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If it's Sunday ... Sharp Objects is on my mind

Amy Adams, Patricia Clarkson and Eliza Scanlen in Sharp Objects the HBO series based on the book by Gillian Flynn

Is Amma really Adora’s daughter? Or is Camille her real mother?

To be honest, Sharp Objects is on my mind every day. I’m a member of the Sharp Objects facebook group and like a lot of you, we have all kinds of theories.

One of the most intriguing is that Camille (Amy Adams), not Adora (Patricia Clarkson) is actually the mother of Amma (Eliza Scanlen). Amma, of course, is the sly, little thing that Adora dresses like a child with pretty little dresses and bows in her hair. At home she plays with her dollhouse—a replica of the mansion—but out in public, she skates around in what she calls her civvies. Short shorts and skimpy tops, the way most young teenage girls do. 

My fellow posters on the FB group, including Jamie Cox (below), note there are hints Camille is actually Amma’s mother vis a vis when Camille is asked by the victim’s brother if she herself has ever gotten over the loss—referring to the loss of her sister Marion—Camille responds "of a child?" and he corrects her, saying No, the loss of a sister. 
  Jamie Cox
Jamie and 3,336 others joined Sharp Objects Official Group within the last two weeks. Give them a warm welcome into your community! When the brother at the bar asks Camille “did you ever get over losing her?” Camille’s first response was “a child?” And then the brother says, “no a sister”. Anyone catch that?? This ☝🏼might be pretty spot on. I never thought about that!


Sounds like a Freudian slip, right? I like the theory of Camille being Amma’s mother because mathematically it works out if Camille were sexually assaulted in that creepy cabin—which the show alludes to—her daughter would be about Amma’s age. It’s easy to imagine Camille being sent away to have the baby, another time when Adora is terrified she will be judged by the town based on Camille’s behavior. And for Camille, this is just another instance her mother wishes she would disappear, VANISH as the word she has etched on her skin commands. I can see how this is a major possibility except for the fact that Camille surely, would treat Amma differently if that were the case. Wouldn’t she? Instead of shrinking from Amma’s affection, wouldn’t she crave—even as damaged as she is—the connection to her own daughter?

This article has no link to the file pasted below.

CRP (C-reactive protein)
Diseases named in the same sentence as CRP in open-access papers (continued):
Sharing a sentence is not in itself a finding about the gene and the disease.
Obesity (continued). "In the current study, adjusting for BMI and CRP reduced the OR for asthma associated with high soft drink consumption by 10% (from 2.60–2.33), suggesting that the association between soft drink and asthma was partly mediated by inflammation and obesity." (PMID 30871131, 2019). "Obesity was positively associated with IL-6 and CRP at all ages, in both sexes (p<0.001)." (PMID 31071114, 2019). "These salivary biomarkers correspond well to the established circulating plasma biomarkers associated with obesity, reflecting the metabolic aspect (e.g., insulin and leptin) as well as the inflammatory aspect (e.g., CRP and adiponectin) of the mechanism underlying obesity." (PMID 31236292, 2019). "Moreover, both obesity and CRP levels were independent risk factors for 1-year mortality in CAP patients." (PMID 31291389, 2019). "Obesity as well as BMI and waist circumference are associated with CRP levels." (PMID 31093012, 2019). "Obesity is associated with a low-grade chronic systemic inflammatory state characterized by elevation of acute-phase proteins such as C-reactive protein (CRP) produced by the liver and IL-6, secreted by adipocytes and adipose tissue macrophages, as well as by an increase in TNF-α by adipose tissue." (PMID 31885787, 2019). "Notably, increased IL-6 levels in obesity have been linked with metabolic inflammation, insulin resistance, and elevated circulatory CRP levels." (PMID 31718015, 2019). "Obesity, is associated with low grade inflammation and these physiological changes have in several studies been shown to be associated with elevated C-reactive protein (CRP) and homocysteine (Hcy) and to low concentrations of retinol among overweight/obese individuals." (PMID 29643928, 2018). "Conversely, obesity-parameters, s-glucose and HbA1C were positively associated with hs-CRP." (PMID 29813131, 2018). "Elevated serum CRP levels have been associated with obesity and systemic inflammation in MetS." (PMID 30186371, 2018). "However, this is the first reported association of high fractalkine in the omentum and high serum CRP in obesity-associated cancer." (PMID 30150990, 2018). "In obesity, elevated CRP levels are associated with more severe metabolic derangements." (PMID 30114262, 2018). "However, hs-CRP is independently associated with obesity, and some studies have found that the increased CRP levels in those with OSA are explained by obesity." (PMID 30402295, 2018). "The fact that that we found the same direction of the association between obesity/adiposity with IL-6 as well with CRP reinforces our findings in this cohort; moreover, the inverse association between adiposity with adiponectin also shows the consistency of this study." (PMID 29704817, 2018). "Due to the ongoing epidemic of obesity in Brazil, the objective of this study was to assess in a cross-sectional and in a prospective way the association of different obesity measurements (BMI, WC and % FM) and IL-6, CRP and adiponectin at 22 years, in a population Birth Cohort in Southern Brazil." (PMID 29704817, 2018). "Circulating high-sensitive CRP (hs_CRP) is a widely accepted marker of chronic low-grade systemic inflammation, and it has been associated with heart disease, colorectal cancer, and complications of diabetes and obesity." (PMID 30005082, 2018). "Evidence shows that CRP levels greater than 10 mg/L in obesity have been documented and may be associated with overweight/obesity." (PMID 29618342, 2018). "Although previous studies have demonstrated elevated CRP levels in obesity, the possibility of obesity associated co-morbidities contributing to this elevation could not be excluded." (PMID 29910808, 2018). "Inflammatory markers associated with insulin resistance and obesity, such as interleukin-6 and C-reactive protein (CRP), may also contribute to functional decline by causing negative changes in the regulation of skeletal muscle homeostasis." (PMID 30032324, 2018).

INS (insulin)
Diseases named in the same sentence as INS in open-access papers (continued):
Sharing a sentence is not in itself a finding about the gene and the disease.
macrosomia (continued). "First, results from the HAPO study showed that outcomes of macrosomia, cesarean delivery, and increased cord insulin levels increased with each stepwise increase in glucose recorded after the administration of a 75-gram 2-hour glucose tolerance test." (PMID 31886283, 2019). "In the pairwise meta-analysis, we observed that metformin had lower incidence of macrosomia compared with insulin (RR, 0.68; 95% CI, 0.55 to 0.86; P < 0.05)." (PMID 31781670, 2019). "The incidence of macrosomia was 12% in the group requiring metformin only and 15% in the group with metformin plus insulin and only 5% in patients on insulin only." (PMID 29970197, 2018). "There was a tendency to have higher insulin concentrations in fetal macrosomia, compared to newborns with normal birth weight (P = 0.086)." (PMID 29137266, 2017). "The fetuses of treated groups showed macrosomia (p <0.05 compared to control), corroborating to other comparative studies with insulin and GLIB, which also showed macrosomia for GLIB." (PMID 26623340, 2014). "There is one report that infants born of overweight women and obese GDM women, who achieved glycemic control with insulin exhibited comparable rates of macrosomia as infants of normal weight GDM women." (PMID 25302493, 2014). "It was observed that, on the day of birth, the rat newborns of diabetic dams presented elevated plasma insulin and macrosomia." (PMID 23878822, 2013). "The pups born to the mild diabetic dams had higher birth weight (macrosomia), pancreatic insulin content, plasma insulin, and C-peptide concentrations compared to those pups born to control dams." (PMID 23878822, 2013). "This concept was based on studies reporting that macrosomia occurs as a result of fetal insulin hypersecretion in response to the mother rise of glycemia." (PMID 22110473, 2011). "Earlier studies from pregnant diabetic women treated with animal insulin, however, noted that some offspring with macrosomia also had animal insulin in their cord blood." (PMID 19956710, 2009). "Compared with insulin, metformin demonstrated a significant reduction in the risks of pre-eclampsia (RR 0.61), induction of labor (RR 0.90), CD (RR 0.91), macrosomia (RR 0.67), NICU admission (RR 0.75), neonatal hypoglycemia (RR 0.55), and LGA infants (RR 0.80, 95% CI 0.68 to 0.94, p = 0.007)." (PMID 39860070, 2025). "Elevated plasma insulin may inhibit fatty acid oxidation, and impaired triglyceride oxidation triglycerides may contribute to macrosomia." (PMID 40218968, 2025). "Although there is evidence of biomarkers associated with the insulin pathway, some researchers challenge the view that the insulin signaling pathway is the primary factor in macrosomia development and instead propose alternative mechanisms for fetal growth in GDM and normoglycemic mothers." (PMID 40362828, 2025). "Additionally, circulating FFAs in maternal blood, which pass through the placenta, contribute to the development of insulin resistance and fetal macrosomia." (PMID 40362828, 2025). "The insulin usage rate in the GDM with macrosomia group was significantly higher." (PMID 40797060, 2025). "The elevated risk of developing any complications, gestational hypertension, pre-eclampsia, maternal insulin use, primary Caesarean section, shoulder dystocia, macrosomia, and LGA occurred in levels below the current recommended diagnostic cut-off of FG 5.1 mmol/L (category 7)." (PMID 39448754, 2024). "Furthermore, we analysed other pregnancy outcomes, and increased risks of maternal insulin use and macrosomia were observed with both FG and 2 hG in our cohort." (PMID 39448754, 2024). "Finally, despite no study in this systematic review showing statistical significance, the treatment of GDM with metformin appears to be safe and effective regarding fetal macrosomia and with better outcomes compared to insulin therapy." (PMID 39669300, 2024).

Eliza Scanlen (Amma) and Amy Adams (Camille) in Sharp Objects

Admittedly Camille does show maternal instincts regarding Amma. 

Like Camille (Amma’s 1/2 sister? her mother?) Amma already shows a proclivity for drinking, stealing vodka from the quik-stop. When Camille catches her, she gives her the money to buy the soda she pretends to believe Amma is buying and warns her to ‘be careful with the vodka.’ That alcoholic tendency is in the genes. Camille also tells Amma to be home before dark. Motherly advice from time immemorial. She watches her, follows her. Like a journalist? Sure, but also like a mother hen.

Many of us wonder, when the Sheriff tells Adora she has two daughters, one who is dangerous, one who is in danger, just which daughter is in danger. Many of us believe it’s Camille. 

What to expect in HBO’s Sharp Objects Episode 5

While I wouldn’t say the young actress playing Amma is stealing the show from the magnificent Amy Adams, Eliza Scanlen is most definitely making a major impact. The 19 year old Australian actor is a chameleon,  clearly at the start of a solid career. 

The actor, known for the Australian series Home and Away has been cast in the newly announced Little Women from Greta Gerwig, in which she’ll play Beth alongside some pretty Big Women in the movie biz: Meryl Streep, Saoirse Ronan, Emma Stone and the rising star Florence Pugh. 

Little Women: Read All About It